There are lots of lifestyle changes you can make to go green, from little things like remembering to carry reusable shopping bags and water bottles to more ambitious swaps like changing your commute or going vegan. But have you thought about what's in your closet? One of the most overlooked sources of pollution can be found in your clothes and the industry that creates them. Consider the impact of the fashion industry below, and read on to see how you can make small changes that help. —Vita Daily
air pollution. Each year, global textile production creates 1.2 billion tonnes of greenhouse gases, that's even more than the pollution caused by international flights. If the clothing industry were a country, it would have the fifth-highest carbon emissions in the world (behind only the U.S., China, India and Russia).
waste. Each year, more than 15 million tonnes of textile and fabric is discarded in the U.S. alone. Consumer demand for fast fashion has created a world in which trendy clothes are worn for a matter of months or even weeks before heading to the landfill. Synthetic fibres, which are used in 40 million tonnes of clothes each year, remain in a landfill for hundreds of years.
water pollution and consumption. Synthetic fibres can also pollute the water, as micro-fibers are released in washing machines over time. Clothing production also negatively impacts water supplies in some parts of the world, as the use of certain dyes and treatments has introduced toxins such as lead, mercury and arsenic into local drinking water supplies. Cotton is also a very water-intensive crop. It takes 20,000 litres of water to produce just one kilogram of cotton, equivalent to one T-shirt and a pair of jeans.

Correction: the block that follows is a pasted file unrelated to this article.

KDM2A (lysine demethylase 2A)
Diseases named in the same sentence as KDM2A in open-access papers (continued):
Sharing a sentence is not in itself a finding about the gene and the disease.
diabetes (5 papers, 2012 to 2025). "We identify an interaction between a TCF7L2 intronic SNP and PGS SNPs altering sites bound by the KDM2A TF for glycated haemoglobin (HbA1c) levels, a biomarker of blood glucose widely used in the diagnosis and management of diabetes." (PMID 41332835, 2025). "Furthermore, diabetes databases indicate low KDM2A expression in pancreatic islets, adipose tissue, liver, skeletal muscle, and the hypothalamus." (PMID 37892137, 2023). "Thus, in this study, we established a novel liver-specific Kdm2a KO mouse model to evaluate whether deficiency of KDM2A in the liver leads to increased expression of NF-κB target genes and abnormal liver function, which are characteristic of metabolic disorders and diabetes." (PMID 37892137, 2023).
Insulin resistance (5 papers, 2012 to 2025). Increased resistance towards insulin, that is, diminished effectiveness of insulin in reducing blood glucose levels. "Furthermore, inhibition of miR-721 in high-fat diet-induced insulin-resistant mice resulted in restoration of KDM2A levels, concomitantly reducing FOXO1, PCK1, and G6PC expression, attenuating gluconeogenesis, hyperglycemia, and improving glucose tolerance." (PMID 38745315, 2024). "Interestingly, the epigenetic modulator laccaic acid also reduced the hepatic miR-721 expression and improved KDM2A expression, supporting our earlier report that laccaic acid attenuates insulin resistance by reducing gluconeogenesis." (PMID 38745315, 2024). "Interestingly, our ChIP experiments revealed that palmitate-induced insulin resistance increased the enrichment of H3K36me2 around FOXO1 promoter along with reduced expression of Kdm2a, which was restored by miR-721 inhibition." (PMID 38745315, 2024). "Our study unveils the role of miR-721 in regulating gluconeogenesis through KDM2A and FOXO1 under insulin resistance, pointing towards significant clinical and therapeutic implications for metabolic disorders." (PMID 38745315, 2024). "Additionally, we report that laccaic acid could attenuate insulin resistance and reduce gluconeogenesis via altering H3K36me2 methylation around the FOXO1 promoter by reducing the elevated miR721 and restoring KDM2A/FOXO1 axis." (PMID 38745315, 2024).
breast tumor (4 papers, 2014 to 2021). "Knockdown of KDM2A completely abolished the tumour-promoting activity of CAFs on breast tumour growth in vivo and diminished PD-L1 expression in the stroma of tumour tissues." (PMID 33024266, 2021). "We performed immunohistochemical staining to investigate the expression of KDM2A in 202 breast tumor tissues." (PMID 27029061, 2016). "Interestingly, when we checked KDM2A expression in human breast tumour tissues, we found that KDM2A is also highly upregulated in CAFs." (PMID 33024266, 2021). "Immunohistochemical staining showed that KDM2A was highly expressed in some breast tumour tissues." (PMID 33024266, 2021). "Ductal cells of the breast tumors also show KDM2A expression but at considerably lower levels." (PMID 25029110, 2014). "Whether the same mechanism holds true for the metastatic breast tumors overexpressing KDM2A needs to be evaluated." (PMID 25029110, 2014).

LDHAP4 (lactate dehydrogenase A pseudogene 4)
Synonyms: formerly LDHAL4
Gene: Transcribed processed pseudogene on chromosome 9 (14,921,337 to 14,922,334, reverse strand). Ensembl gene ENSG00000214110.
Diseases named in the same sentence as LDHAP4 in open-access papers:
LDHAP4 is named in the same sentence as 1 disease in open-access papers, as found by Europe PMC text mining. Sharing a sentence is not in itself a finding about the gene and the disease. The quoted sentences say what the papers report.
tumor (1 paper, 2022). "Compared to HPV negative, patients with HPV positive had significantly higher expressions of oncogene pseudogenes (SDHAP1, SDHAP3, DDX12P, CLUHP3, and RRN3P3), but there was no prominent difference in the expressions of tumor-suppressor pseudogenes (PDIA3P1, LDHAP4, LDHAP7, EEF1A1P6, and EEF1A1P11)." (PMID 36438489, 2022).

pesticides. Globally, the fashion industry's cotton production accounts for as much as 18 per cent of all pesticide use and 25 per cent of insecticide use. These chemicals are known to cause adverse health effects on those who come into contact with them.
So, what steps can you take to lessen the impact of your closet on the environment? The classic "Reduce, Reuse, Recycle" message applies here:
> Reduce the amount of "fast fashion" clothing you buy. It's better to find a few great pieces that fit you well, go with everything, and can be worn for a long time. Use great accessories, bags and shoes to brighten up old pieces and give them a new lease of life.
> Reuse clothes by having a clothing swap with friends, or try finding second-hand or vintage shops. It's a great way to find affordable clothing that still has plenty of wear left in it.
> Recycle clothing by swapping, selling or donating it, if it's still in wearable condition. For clothing that's truly worn out and no longer usable, look for textile recycling facilities in your community. Don't put clothing or household textiles in the normal domestic waste bin, as it goes straight to landfill.